18 - 22 OCT 2021 with Peter Veenstra (LOLA Landscape Architecture)
Planting trees has become a popular project for local and national governments all around the world. It’s contributing to combatting climate change, and everyone loves the forest. But not all forests are the same. There are happy forests and sad forests. Productive forests and harmful forests. So, the question is: how can we make a valuable forest? How can we use this movement to create better living environments for everyone? In this workshop we will focus on afforestation within the city limits of Rotterdam. Can we turn Rotterdam into an inhabitable forest? What would it mean for the city? And what are the limitations? In line with today’s spirit, the workshop will lead to real action: planting trees in Rotterdam. More info here
07 - 28 SEPT 2021 With Architecture Film Festival Rotterdam
The Independent School for the City and the Architecture Film Festival Rotterdam (AFFR) joined forces again in September 2021 to organize another edition of the online film and architecture studio, supervised by architect, curator and filmmaker Jord den Hollander. Spread over various evening sessions, the online Film and Architecture Studio offered a comprehensive way to use cinematic language in architecture and urban design. It was a hands-on studio that focused on learning and understanding the narrative of filmmaking as a way to explore the built environment. Participants in this course were introduced to the essential elements of filmmaking and learned how to relate these to architecture and the city. The focus of the studio was not so much on the technical aspects of filmmaking and postproduction, but rather on film as a way to structure their thoughts and to turn the findings into a gripping story. Throughout the period of a month, the participants conducted research in their immediate surroundings focusing on the public squares while discussing their progress and ideas through weekly online meetings. Internationally renowned DOP Thomas Kist and the Italian antropologist and filmmaker Elia Romanelli, talked with them about heir work, and eventually we got together in Rotterdam for the festive screening of the short movies and to attend the opening of the Architecture Film Festival Rotterdam.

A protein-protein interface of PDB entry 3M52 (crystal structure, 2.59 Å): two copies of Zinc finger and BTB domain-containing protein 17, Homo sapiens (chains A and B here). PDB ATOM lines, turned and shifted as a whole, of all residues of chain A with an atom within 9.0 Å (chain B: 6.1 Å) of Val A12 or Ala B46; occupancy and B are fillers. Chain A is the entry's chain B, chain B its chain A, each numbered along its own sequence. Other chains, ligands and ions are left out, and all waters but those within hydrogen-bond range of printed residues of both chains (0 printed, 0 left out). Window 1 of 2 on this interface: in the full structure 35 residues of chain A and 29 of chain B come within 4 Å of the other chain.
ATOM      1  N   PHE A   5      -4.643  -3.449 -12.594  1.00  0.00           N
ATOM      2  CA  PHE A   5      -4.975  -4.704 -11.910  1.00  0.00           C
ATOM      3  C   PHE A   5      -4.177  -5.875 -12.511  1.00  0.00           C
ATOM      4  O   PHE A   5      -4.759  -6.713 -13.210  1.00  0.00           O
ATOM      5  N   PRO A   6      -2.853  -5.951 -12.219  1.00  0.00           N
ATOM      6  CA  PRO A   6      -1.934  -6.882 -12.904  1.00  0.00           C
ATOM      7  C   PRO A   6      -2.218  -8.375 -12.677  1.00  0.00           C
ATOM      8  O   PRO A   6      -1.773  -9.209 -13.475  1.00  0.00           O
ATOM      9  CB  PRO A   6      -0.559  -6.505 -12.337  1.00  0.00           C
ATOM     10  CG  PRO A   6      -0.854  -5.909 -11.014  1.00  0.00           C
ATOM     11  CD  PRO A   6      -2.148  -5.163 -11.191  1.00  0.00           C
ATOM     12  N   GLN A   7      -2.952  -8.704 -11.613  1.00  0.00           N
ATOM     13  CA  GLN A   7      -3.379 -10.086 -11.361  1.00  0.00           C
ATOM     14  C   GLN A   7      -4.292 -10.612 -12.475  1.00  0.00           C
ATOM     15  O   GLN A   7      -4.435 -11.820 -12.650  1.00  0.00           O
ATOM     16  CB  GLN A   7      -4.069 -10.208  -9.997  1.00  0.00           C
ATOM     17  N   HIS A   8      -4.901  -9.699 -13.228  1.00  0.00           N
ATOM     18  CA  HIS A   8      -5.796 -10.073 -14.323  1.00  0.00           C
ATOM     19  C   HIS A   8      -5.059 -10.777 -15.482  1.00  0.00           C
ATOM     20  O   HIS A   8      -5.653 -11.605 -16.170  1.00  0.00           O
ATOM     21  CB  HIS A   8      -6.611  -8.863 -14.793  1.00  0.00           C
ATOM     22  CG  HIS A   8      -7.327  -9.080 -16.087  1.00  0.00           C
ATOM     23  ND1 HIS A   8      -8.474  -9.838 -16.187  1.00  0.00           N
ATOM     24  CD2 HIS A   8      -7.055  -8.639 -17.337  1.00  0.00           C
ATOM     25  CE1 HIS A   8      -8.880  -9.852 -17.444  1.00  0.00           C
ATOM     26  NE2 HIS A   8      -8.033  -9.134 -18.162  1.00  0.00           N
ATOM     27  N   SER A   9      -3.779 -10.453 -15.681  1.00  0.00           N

19 - 30 JUL 2021 Summer School in collaboration with Alfredo Brillembourg
In this studio we explored new development strategies for collective affordable housing in Rotterdam together with architect Alfredo Brillembourg and Tessa Steenkamp of Urban Think Tank Design Partners. After an introduction to Rotterdam’s housing market, its contemporary challenges and its affordable housing legacy, and conversations with various experts in the field, the participants developed different strategies for alternative housing models: from maximum commoning to vacancy management without an intermediary and from co-operative housing, or even no-cost housing, to a digital platform for vacant property and sharing information on community based living. More info here
01 FEB 2021 - 25 APR 2021 an intensive 12 week programme on contemporary urbanism
In February 2021 we started an intensive 12week course in contemporary urbanism that took the modern city as its subject and Rotterdam as its testing ground. During these weeks we explored the urban dynamics by bringing together different disciplines from historical research to artistic expression. Participants in the programme looked into the inescapable contradictions and complexities of the contemporary city. Using Rotterdam as a pars pro toto for many other cities in the world, we’ve beeen looking beyond its current popularity and tried to see the city as it really is, and as we can imagine it to become. Collectively we explored the opportunities and challenges that lie ahead of us, but also looked explicitly at the character of the city. This is not only defined by its trendy restaurants and iconic buildings, but also by its sharp edges. It's a place that can be old, new, dirty and beautiful at the same time. It is this complexity that we love, and which simultaneously poses challenges for our city. This intensive programme included a series of lectures, excursions and workshops focusing on specific research methods and pressing social issues. Three thematic workshops formed the backbone of the course: Inequality in a Superdiverse City, Crime as part of a Global Network and Citizens of the Anthropocene.
10 NOV 2020 - 05 JAN 2021 online studio with the Architecture Film Festival Rotterdam